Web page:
expires           max;
            location ~ \.php$ {
            try_files $uri =404;
                  fastcgi_pass unix:/var/run/php5-fpm/DOMAINNAME.socket;
                  fastcgi_index index.php;
                  include /etc/nginx/fastcgi_params;

    Note: Review the PHP section of this virtual host template. This is the first reference to using UNIX file sockets for processing PHP.

  4. To create a virtual host without PHP, remove the PHP portion of the previous configuration file:

    server {
        server_name  www.DOMAINNAME;
        rewrite ^(.*) https://DOMAINNAME$1 permanent;
    server {
            listen 80;
            server_name DOMAINNAME;
                    root   /var/www/DOMAINNAME/htdocs;
                    index index.php;
            include /etc/nginx/security;
    # Logging --
    access_log  /var/log/nginx/DOMAINNAME.access.log;
    error_log  /var/log/nginx/DOMAINNAME.error.log notice;
            # serve static files directly
            location ~* ^.+.(jpg|jpeg|gif|css|png|js|ico|html|xml|txt)$ {
                    access_log        off;
                    expires           max;

Both virtual host files contain the line root /var/www/DOMAINNAME/htdocs. This line should point to the location where you have placed the files that you want the virtual host file to serve.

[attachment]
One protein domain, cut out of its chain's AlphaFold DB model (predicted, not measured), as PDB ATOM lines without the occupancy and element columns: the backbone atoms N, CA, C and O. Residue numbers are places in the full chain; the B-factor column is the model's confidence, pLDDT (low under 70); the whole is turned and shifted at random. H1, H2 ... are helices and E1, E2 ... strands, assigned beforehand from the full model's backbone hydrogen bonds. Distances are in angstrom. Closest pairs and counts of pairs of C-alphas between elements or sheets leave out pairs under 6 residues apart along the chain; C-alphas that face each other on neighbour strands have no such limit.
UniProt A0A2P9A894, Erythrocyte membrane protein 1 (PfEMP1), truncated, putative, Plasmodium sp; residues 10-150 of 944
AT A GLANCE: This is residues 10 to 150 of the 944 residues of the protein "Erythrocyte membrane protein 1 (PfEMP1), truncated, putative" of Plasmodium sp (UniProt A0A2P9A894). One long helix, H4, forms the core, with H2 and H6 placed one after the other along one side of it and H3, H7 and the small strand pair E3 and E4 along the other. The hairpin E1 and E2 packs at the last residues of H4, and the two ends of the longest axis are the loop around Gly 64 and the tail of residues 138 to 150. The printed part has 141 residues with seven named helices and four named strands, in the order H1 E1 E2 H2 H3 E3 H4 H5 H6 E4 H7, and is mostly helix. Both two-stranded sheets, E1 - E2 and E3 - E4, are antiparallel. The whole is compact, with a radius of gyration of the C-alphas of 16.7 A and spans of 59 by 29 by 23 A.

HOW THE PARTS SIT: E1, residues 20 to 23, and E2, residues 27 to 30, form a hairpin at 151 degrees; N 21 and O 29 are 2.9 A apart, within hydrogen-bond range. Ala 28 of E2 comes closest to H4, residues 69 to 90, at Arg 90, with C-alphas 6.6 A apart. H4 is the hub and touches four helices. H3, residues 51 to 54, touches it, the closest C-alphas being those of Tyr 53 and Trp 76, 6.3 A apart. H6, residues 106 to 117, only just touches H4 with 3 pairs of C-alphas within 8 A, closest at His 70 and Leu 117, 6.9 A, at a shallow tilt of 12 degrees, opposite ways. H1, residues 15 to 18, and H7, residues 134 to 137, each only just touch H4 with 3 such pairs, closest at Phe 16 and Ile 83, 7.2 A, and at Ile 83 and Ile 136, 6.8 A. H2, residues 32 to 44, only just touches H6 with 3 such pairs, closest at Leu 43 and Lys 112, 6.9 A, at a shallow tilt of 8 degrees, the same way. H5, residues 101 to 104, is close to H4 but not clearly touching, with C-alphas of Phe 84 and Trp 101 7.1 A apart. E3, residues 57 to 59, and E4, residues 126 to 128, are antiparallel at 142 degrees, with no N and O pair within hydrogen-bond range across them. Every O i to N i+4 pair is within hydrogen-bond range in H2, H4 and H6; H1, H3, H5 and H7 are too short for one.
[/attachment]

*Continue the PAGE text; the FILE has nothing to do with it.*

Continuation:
Now that you have set up NGINX and created your virtual hosts, you are ready to set up PHP-FPM.

Set up PHP-FPM

The steps in this section explain how to add pool information to the PHP-FPM setup that you previously completed.

When you entered the command to install PHP-FPM, the system created a default configuration for PHP-FPM. This default configuration might have included a directory for your sockets to reside in while they are active. If it did not, you must create this directory.

In the following example, the sockets are placed in the /var/run/php5-fpm/ directory.

  1. Use the following command to create the directory:

    mkdir -p /var/run/php5-fpm/

    Sockets automatically spawn in this directory if you are using the virtual host setup and PHP-FPM pool template provided. No more action is required on your part.

  2. To complete the setup, move to the /etc/php5/fpm/pool.d/ directory, where you will set up the different UNIX sockets on which PHP-FPM will function.

    Note: For your system to function properly, you must create a new pool for every virtual host that you set up.

    The pool files should follow this naming convention: YOURDOMAIN.conf

  3. Use the following template for the pool files. Replace all instances of DOMAINNAME with your domain name.

    listen = /var/run/php5-fpm/DOMAINNAME.socket
    listen.backlog = -1
    listen.owner = nginx = www-data
    ; Unix user/group of processes
    group = www-data
    ; Choose how the process manager will control the number of child processes.
    pm = dynamic
    pm.max_children = 75
    pm.start_servers = 10
    pm.min_spare_servers = 5
    pm.max_spare_servers = 20
    pm.max_requests = 500
    ; Pass environment variables
    env[PATH] = /usr/local/bin:/usr/bin:/bin
    env[TMP] = /tmp
    env[TMPDIR] = /tmp
    env[TEMP] = /tmp
    ; host-specific php ini settings here
    ; php_admin_value[open_basedir] = /var/www/DOMAINNAME/htdocs:/tmp